Credit my daughter for quashing Section 66A: Victim's father
Mohammed Farooq Dhada, father of Shaheen Dhada, whose Facebook post had created a nationwide stir in 2012, on Tuesday said the credit for the Supreme Court verdict striking down Section 66A of Information Technology Act, 2000, "must go to my daughter".
Palghar: Mohammed Farooq Dhada, father of Shaheen Dhada, whose Facebook post had created a nationwide stir in 2012, on Tuesday said the credit for the Supreme Court verdict striking down Section 66A of Information Technology Act, 2000, "must go to my daughter".
A pleased Dhada said: "I never scolded her for (the post) and supported her always as she had done nothing wrong. We are happy by the verdict and all credit must go to my daughter."
His son Shakil said he had spoken to his sister Shaheen who "has welcomed the SC ruling and is very happy about it".
The duo also assured that they would support anybody else who faces a similar situation in future and urged the youth to emulate her example.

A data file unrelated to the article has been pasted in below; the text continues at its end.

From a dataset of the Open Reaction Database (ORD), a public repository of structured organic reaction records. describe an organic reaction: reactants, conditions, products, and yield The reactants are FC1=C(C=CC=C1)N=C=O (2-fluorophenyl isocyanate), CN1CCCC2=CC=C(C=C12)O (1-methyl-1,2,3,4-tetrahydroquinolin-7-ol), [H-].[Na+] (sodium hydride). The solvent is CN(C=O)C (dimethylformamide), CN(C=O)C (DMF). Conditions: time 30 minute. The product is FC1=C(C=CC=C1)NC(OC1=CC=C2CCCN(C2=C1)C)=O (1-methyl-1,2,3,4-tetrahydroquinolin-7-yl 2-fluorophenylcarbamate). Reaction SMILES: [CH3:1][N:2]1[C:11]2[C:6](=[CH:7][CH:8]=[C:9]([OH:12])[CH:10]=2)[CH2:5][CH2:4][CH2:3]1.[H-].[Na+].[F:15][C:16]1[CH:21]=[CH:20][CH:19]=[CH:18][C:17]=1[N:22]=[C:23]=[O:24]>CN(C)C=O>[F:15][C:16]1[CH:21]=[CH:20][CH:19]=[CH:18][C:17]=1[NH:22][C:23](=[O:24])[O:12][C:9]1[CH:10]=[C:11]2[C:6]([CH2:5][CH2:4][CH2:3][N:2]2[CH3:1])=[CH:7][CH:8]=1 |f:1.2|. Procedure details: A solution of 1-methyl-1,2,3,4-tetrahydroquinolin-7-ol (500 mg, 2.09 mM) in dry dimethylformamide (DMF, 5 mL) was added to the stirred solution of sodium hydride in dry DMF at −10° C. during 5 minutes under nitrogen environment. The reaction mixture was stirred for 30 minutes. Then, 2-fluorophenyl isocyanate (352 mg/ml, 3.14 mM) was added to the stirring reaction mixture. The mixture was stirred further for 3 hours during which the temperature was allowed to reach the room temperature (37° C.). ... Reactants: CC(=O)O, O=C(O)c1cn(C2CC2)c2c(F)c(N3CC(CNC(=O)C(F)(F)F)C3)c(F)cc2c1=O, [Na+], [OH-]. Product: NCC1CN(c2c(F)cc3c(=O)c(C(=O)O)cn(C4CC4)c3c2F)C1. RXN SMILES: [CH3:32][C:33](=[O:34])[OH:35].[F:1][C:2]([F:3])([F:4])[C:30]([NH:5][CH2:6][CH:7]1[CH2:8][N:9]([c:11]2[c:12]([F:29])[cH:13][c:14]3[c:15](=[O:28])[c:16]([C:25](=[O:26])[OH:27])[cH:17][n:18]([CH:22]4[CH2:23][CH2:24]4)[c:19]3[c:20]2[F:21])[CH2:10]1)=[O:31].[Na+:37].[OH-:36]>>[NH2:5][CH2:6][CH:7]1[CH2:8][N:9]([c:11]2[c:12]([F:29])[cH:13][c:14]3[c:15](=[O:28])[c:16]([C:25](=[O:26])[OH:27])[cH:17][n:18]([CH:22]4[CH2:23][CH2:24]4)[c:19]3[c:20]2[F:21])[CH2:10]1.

Shaheen became a national celebrity after she her Facebook post questioned a spontaneous shutdown in Maharasthra, at the funeral of the late Shiv Sena patriarch Bal Thackeray on November 19, 2012 and her friend Renu Srinivasan 'liked' it.
Reacting to the verdict, Renu's father said: "I was shocked by their arrest then. They had done nothing wrong."
A happy and relieved Renu said: "I shall continue to speak out my mind through social media networks."
The innocuous social media network actions of the two friends had resulted in attacks, illegal detention by police for 10 days and a subsequent compensation of Rs. 50,000 by the National Human Rights Commission through Maharashtra government.
In contrast to the quick action against the two girls, the police failed to act on a mob of suspected Shiv Sainiks who went on a rampage at an orthopaedic hospital run by the family in Palghar.
Shiv Sena MP and editor of party mouthpiece Saamana Sanjay Raut said, "Social media does have a positive impact, but its also being misused. The police must have some powers in their hands".
Taking umbrage at the Maharashtra police actions, the NHRC had termed it as "a serious violation of human rights."
"Every citizen can interpret these comments as per his/her thought. However, these did not have any content to attract provisions of the IT Act, 2000. As per Article 19 of the Constitution of India, every individual has a right to freedom of expressions, which is a fundamental right and therefore, their arrest was a serious violation of human rights," the NHRC had ruled then, expressing displeasure at the state government's lackluster attitude in the matter.